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    Operation Blue Horizon fosters a joint medical environment

    Operation Blue Horizon fosters a joint medical environment

    Photo By Airman 1st Class Derrick Bole | U.S. Air Force, Army and Navy service members carry a manikin to an Army UH-60...... read more read more



    Story by Airman 1st Class Derrick Bole 

    6th Air Refueling Wing Public Affairs

    MACDILL AIR FORCE BASE, Fla. -- Joint force Operation Blue Horizon prepares military medical professionals for the fleet and field by teaching them to work together to save lives outside the wire at MacDill Air Force Base, Florida.

    Airmen and Sailors worked together to learn new ways of taking care of patients during Operation Blue Horizon from Jan. 30 to Feb. 9.

    Operation Blue Horizon is a joint force operation that trains military medical professionals to provide care in a combat environment.

    Service members participated in Tactical Combat Casualty Care, the Tactical Nurse Core Course, drilled evacuations out of U.S. Army UH-60 Blackhawks, and more. The courses trained more than 300 service members over two weeks.

    “Our mission is to prepare service members for real-life scenarios,” said U.S. Navy Cmdr. Justin Williams, Naval Medical Reserve Training Center Jacksonville operations officer. “It’s much different than just lifting weights, and we need our corpsmen prepared to save lives.”

    Service members taking the TCCC course went through two days of classes and practical exercises before taking a hands-on exam on the third day. The exam started with rescuing a manikin from a smoking KC-135 Stratotanker crash test site, simulating a downed patient in a low-visibility, and breathe-restricting environment.

    After bringing the patient away from the crash site and dragging them to safety, participants address random wounds determined by the TCCC cadre and used a gurney to carry the manikin to a U.S. Army UH-60 Blackhawk. From there they briefed the flight medic on the condition of the patient, and prepared the manikin for a casualty evacuation, all while being yelled at by the cadre.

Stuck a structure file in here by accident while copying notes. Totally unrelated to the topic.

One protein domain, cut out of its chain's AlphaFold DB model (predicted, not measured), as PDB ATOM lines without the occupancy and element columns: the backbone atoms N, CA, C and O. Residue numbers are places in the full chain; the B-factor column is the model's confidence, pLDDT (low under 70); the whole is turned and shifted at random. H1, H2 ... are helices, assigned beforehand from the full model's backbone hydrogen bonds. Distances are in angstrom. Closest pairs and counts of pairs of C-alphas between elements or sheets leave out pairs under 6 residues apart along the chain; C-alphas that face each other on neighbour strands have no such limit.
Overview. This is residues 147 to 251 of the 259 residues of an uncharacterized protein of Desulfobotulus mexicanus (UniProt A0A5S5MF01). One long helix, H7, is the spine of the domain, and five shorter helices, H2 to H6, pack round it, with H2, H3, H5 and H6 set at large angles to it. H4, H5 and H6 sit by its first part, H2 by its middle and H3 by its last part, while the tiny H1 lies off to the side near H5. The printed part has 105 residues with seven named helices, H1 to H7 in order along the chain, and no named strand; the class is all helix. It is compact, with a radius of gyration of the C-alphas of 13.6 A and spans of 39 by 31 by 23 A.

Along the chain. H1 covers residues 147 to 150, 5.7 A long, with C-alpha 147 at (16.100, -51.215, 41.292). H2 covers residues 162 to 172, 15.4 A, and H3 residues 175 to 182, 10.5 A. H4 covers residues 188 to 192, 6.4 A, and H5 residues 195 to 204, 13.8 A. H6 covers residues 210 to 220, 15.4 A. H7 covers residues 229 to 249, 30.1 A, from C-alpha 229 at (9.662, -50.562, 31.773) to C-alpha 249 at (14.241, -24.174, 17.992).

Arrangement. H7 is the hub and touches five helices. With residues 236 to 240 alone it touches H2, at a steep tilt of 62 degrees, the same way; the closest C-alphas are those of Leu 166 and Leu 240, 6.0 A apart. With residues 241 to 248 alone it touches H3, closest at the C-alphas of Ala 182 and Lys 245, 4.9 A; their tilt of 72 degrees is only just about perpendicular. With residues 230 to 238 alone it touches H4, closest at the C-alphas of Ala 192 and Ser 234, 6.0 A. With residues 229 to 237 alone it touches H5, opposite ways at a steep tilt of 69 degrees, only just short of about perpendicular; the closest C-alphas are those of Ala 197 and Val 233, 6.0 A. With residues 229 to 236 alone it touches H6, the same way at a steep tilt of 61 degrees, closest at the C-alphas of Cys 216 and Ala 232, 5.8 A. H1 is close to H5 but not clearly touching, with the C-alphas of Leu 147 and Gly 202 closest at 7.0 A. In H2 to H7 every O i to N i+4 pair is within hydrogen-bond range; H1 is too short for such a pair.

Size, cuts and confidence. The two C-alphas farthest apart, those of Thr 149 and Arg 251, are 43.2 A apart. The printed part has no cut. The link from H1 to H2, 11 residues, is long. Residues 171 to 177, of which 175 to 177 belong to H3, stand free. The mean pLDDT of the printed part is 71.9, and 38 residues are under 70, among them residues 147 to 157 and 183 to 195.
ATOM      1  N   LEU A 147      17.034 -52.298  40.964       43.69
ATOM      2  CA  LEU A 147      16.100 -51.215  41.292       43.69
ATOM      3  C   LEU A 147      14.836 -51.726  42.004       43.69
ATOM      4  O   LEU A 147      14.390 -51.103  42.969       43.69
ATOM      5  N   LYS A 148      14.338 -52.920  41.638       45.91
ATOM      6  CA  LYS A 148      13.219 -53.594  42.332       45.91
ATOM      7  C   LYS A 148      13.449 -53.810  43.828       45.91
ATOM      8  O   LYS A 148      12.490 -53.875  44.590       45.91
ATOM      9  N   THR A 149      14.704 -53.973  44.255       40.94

“The goal is to maintain a solid fighting force,” said Chief Hospital Corpsman Victor Suanier, Naval Medical Forces Command lead TCCC instructor. “The stronger our medics are, the more people we can save outside the wire.”

    On the day following the exam, the service members went to the Rattlesnake Point Army Reserve Center to practice military working dog medical care, mobile blood bag application, and maritime first aid.

    One group went to the University of Southern Florida Center for Advanced Medical Learning and Simulation, one of the world’s largest free-standing medical facilities for training healthcare professionals. They toured the facility and attended lectures with several professors.

    Operation Joint Horizon helps prepare our medical professionals for the joint combat environment of the future by combining work with Airmen, Sailors, and Soldiers.

    “The joint environment allows our Sailors and Airmen to be the best in the world,” said Rear Adm. Eric Peterson, Naval Medical Forces Atlantic Navy Nurse Corps director. “We will tackle the future together.”



    Date Taken: 02.09.2023
    Date Posted: 02.09.2023 16:48
    Story ID: 438225

    Web Views: 286
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